From 2003 to 2007, we had a bull market in equities and bonds. Everyone was making money, which meant scrutiny was at a minimum and the more leverage the better. The "carry trade," whereby managers borrowed in Japan at a nominal cost and invested in longer-term assets, was a one-way street. These strategic mismatches just kept working.

Managers had few constraints placed on them. There was an unlimited amount of credit available and stocks could be shorted cheaply. Regulation was benign.

Perhaps the most fuel came from a pension industry in crisis. Post tech meltdown, these institutions were desperate for higher returns that had a low correlation to the stock market. Encouraged by David Swensen's success at Yale University, the appetite for hedge funds was voracious and the stomach was empty.

It is this feeding frenzy that leads me to my second argument: Hedge fund managers let themselves get overweight. They became asset gatherers. Money flowed in and firms ballooned both in numbers and size. Instead of maximizing added-value for clients, which performance fees are supposed to encourage, firms went for the assets. As a result, their agility, freedom and stealthiness have been compromised. It is an ironic twist of fate that after heaping scorn on conventional asset managers for being bulky and slow moving, it turns out that hedge funds have followed the same path.

Finally, the business model of a hedge fund company is fundamentally flawed.

First, their relationship with clients is "Heads I win, tails you lose." Not only is the fee structure aggressive, but the documentation, liquidity rules and lack of transparency are tilted heavily in the managers' favour. It is rare that a business so unfriendly to its clients can survive without change when the going gets tougher.

Second, hedge funds are heavily reliant on packagers for distribution. Specifically, fund of funds companies (FOFs) that pick managers for their clients. These distributors are necessary because clients don't know enough about hedge funds and need help diversifying away the risk of being Madoffed. The problem is that FOFs have proven to be an unreliable source of long-term capital, as the wave of redemptions last year demonstrated.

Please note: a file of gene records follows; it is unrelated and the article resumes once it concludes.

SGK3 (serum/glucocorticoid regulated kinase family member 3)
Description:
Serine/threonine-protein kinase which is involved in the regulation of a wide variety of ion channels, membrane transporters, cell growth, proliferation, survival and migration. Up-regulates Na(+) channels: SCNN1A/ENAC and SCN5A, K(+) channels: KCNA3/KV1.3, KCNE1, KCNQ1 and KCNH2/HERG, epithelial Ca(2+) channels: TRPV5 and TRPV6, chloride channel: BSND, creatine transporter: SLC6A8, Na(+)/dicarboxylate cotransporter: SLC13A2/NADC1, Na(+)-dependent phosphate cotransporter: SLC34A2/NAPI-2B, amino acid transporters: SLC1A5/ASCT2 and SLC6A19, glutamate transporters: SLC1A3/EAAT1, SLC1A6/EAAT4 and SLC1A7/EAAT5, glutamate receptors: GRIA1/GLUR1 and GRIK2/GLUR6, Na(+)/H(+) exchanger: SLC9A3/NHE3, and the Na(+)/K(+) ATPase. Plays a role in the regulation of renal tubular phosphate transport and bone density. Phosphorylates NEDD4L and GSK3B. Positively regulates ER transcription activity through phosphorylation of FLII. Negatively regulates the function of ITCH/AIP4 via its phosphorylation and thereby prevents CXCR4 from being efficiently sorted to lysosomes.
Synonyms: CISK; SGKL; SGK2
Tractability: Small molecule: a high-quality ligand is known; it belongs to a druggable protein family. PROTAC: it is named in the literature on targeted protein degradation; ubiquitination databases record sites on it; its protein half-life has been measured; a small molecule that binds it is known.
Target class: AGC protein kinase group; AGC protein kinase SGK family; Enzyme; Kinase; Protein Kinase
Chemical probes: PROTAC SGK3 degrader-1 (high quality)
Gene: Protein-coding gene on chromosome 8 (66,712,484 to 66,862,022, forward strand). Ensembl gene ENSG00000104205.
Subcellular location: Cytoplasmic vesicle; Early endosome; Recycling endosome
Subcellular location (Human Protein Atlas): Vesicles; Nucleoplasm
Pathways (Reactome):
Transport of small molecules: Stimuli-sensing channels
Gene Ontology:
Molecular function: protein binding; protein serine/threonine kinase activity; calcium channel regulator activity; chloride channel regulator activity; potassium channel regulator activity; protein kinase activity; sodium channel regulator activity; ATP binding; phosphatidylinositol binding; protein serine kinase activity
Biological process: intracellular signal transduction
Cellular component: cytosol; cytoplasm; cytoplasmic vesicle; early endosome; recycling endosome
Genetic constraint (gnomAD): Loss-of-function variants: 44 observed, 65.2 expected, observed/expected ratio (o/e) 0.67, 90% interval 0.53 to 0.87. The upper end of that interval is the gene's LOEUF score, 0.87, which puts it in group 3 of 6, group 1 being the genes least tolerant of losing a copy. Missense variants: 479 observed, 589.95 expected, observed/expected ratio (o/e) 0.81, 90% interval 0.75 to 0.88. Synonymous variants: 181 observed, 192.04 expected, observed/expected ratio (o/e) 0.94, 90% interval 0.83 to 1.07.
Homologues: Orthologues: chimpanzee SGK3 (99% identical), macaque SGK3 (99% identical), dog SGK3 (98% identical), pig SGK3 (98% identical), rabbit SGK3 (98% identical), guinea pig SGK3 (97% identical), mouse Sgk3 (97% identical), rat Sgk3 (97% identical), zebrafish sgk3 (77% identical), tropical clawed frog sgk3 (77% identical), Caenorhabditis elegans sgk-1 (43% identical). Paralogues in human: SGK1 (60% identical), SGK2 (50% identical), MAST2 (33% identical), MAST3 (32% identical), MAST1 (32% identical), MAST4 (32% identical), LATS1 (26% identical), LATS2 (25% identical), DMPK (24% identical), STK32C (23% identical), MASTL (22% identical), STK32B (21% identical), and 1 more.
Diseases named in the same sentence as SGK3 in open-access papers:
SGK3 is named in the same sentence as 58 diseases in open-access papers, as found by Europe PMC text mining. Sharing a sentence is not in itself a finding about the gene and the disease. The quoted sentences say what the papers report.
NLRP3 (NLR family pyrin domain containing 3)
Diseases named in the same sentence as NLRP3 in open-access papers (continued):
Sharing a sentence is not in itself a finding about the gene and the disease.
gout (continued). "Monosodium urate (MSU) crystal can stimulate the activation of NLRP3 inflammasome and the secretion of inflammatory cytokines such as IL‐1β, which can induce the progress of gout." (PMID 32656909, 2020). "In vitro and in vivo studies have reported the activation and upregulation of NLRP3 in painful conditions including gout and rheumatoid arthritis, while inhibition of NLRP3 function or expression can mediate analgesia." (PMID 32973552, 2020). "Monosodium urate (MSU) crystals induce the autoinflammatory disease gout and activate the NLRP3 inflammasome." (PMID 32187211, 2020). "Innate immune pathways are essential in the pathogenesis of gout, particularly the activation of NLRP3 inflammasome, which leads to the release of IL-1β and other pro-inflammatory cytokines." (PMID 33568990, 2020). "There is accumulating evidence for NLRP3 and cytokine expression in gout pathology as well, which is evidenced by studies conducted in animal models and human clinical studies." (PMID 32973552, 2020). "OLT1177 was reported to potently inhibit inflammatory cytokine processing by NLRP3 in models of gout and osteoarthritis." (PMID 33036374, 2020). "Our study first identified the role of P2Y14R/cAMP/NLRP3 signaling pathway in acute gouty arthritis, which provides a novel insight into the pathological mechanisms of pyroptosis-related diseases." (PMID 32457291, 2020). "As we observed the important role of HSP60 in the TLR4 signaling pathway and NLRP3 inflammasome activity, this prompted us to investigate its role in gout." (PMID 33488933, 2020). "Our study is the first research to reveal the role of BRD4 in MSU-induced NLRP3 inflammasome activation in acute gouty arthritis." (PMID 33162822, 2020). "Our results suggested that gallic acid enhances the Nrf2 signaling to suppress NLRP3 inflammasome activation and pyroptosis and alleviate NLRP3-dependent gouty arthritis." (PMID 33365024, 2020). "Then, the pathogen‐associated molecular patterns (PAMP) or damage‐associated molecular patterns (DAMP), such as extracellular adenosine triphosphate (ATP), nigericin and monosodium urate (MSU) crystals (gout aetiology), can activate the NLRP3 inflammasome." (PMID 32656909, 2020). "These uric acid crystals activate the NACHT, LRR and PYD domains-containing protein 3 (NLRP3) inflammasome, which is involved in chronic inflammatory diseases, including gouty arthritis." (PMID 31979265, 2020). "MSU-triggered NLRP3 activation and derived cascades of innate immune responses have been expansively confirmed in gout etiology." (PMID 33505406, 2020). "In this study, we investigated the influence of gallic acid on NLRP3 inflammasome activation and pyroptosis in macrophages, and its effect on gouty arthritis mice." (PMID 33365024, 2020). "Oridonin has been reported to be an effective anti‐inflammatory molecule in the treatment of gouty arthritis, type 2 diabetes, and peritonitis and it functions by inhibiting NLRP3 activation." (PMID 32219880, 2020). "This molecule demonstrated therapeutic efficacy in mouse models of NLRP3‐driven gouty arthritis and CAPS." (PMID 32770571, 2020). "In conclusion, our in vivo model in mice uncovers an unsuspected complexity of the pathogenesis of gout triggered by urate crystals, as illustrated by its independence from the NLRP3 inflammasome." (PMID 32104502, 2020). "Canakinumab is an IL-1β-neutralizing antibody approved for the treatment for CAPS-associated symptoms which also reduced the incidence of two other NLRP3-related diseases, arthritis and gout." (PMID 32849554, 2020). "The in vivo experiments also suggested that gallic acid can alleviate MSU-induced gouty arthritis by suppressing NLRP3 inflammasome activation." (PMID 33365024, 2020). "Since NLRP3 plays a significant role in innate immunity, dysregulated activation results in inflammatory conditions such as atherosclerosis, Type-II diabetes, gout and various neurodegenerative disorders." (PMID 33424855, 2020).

Finally, hedge funds are totally sold on performance, and that's a tough way to build a sustainable asset management business.

Already, the industry is shrinking rapidly. Assets under management dropped almost 50 per cent from peak to trough, with redemptions responsible for a majority of the decline.

Fees are also coming down. Two and 20 (management and performance fees) is becoming the exception, not the rule. To keep existing clients, firms are giving fee reductions and new clients are being offered 1 and 15, and even 1 and 10. It's easy to reduce fees, but almost impossible to raise them again.

Last but not least, the performance has not lived up to expectations. Despite favourable tail winds, overall returns since 2002 have been unremarkable - in line with conventional balanced funds. But more importantly, hedge funds let their clients down in 2007 and 2008 in an environment when they were expected to shine.

With a tougher environment ahead, increased scrutiny from regulators and clients, and a weaker performance record to sell, the hedge fund model as we know it needs to change. If it's not dead, it's certainly in intensive care.